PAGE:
This opinion will be unpublished and

may not be cited except as provided by

Minn. Stat. § 480A.08, subd. 3 (1998).






State of Minnesota,





Thomas Martin O’Hara, III,



Filed July 11, 2000

Affirmed; motion granted

Amundson, Judge


Polk County District Court

File No. KX-98-1198


Mike Hatch, Attorney General, Robert A. Stanich, Assistant Attorney General, 525 Park Street, Suite 500, St. Paul, MN 55103; and


Wayne H. Swanson, Polk County Attorney, 223 East Seventh Street, Suite 101, Crookston, MN 56716 (for respondent)


Thomas M. O’Hara, Prairie Correctional Facility, #5290, BC-11, 445 South Munsterman, P.O. Box 500, Appleton, MN 56208 (pro se appellant)


John M. Stuart, State Public Defender, Marie L. Wolf, Assistant State Public Defender, 2829 University Avenue Southeast, Suite 600, Minneapolis, MN 55414 (for appellant)



            Considered and decided by Crippen, Presiding Judge, Amundson, Judge, and Anderson, Judge.

U N P U B L I S H E D   O P I N I O N



Appellant challenges the district court’s sentencing order of consecutive terms of 58 and 86 months—a durational departure from the presumptive concurrent sentence under the sentencing guidelines.  Appellant also challenges the order in which the district court sentenced the crimes.  We affirm.


Appellant Thomas O’Hara, along with several others, was charged with seven drug-related offenses.  He pleaded guilty to counts III and V.  Count III, a first-degree offense, focused on cocaine found on August 20, 1998.  Count V, a second-degree offense, originally covered transactions occurring in mid-August 1998, but was amended to include all August offenses (with the exception of the offense making up count III) in order to encompass sales occurring on August 26, 1998 and August 31, 1998.

The plea negotiations contemplated that O’Hara would receive a guideline sentence on count V with a sentence reduction so that he would be immediately eligible for the Challenge Incarceration Program.  The sentence on count III would be stayed, with O’Hara being placed on supervised probation for up to 30 years.  This offer was conditioned on O’Hara providing “complete and truthful information” at the trials of his co-defendants.  If he violated any laws, used drugs, failed to appear for sentencing, or did not provide complete and truthful testimony, the prosecutor retained the right to revoke the offer, seek convictions on all seven charges in the complaint, proceed with an open plea and request a double durational departure or any sentence up to the 30-year statutory maximum at the time of sentencing, and seek execution of any sentences.  The prosecutor agreed that O’Hara could be released pending his sentencing hearing which was scheduled for December 21, 1998.

Several weeks after the guilty plea, but before sentencing, O’Hara disappeared and a warrant was issued for his arrest.  In August 1999, O’Hara appeared on the warrant. The district court determined that O’Hara had nullified the original agreement by failing to contact probation to complete a pre-sentence investigation report (PSI).  The district court then sentenced O’Hara to consecutive terms of 58 months for count V and 86 months for count III.  This constituted an upward departure from the presumptive concurrent executed sentence of 58 months and 122 months respectively.  In so doing, the district court did not adopt the PSI recommendation that the first degree count III crime be sentenced first, and instead sentenced count V first.[1]  This appeal followed.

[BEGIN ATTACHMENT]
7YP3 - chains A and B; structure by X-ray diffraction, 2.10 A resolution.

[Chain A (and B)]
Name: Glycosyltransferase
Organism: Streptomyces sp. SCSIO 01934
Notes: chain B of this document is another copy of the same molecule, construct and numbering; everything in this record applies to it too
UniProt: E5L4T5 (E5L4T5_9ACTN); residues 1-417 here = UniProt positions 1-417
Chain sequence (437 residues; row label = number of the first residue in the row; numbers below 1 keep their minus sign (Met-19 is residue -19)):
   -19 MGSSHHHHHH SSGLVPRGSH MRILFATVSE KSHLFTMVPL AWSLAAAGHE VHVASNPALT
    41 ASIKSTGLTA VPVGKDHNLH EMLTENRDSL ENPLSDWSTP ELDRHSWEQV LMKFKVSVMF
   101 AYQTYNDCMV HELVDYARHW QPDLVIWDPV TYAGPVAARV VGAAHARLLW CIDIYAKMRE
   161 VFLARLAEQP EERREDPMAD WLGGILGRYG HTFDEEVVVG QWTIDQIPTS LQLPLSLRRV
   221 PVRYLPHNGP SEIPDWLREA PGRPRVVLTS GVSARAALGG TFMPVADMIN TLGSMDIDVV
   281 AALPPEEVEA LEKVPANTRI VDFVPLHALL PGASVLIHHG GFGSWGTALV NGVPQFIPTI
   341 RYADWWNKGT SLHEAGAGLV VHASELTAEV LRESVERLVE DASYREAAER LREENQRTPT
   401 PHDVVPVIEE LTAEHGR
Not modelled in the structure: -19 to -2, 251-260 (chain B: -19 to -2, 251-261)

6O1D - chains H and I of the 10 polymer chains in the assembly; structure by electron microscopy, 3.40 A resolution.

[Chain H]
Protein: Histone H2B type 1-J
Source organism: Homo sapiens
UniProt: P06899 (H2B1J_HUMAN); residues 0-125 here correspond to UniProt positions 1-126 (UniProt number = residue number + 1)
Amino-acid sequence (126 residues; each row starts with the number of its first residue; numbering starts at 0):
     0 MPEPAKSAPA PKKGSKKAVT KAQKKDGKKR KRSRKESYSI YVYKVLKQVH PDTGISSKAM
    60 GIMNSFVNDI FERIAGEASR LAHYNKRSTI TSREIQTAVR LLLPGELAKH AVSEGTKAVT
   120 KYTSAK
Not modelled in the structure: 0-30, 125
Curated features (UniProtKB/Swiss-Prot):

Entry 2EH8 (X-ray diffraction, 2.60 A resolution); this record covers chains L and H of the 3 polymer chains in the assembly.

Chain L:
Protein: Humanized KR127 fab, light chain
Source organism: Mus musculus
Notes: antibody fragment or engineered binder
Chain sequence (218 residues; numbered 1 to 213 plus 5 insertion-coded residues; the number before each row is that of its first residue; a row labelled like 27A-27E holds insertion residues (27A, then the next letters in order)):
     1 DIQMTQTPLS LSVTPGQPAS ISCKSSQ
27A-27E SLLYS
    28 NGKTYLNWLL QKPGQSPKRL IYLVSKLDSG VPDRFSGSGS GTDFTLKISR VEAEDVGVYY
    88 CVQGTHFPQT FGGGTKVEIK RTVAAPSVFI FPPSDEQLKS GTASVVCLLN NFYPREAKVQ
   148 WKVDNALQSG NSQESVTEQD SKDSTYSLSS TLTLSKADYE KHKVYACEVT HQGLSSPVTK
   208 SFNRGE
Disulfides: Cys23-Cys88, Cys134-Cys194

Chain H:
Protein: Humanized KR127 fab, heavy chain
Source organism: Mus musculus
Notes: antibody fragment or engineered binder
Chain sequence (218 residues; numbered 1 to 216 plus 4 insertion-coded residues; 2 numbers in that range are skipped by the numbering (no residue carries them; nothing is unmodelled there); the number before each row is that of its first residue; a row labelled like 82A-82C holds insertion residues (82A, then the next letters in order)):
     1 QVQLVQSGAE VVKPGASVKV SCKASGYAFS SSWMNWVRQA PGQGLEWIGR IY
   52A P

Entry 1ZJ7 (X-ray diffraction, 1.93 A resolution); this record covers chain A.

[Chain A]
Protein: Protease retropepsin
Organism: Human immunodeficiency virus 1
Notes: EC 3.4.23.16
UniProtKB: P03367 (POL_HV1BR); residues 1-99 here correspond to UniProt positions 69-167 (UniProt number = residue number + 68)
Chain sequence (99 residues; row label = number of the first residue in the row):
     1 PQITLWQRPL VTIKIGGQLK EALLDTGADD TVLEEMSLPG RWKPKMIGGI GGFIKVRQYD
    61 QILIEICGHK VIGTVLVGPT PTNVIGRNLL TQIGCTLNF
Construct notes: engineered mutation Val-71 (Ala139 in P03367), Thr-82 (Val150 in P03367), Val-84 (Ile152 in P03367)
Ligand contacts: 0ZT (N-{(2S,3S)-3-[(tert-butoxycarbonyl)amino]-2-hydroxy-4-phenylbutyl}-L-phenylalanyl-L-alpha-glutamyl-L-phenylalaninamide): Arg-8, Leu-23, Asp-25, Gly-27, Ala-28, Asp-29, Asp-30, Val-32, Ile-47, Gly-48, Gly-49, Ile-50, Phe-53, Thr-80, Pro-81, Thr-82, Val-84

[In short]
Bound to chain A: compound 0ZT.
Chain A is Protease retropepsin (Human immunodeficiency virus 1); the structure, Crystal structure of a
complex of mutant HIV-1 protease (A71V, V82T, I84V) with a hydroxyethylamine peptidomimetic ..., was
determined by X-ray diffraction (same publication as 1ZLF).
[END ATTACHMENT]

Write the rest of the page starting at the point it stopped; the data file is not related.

A sentencing court’s decision to depart from the presumptive guidelines sentence is reviewed for an abuse of discretion.  State v. Spain, 590 N.W.2d 85, 88 (Minn. 1999).  A sentencing court has no discretion to depart upward from the sentencing guidelines unless aggravating circumstances are present.  Id.  However, when substantial and compelling factors are present, the sentencing court has broad authority to depart.  State v. Murphy, 545 N.W.2d 909, 917 (Minn. 1996). Substantial and compelling reasons are those that make the defendant’s conduct more serious than that typical of other cases involving the same crime.  Spain, 590 N.W.2d at 88-89. 

If reasons for departure are stated on the record, this court examines the record to determine if the reasons given justify the departure.  Williams v. State, 361 N.W.2d 840, 844 (Minn. 1985).  If the given reasons justify the departure, an appellate court will not modify the departure unless it has a strong feeling that the sentence is not proportionate to the offense.  State v. Anderson, 356 N.W.2d 453, 454 (Minn. App. 1984).  A defendant bears the burden of establishing that the record does not support the sentencing court’s decision to depart.  State v. Elkins, 346 N.W.2d 116, 117 (Minn. 1984).

The sentencing court stated that its reasons for departure were those set forth by the state.  The state first argued that a departure was justified because the offense involved three or more persons who all participated in the crime.  The state also argued that O’Hara left the state, failed to testify against some of his co-conspirators, reduced his credibility for testifying against the others by committing other offenses in the interim, failed to complete his PSI, and missed his sentencing hearing.  In doing so, he failed to comply with the original cooperation agreement.

O’Hara alleges that the “three participants” factor is not a valid reason for departure because the participation of three people is, in fact, an element of the offense.  Additionally, O’Hara contends that this factor was not intended to support upward departures in sentencing for non-person offenses.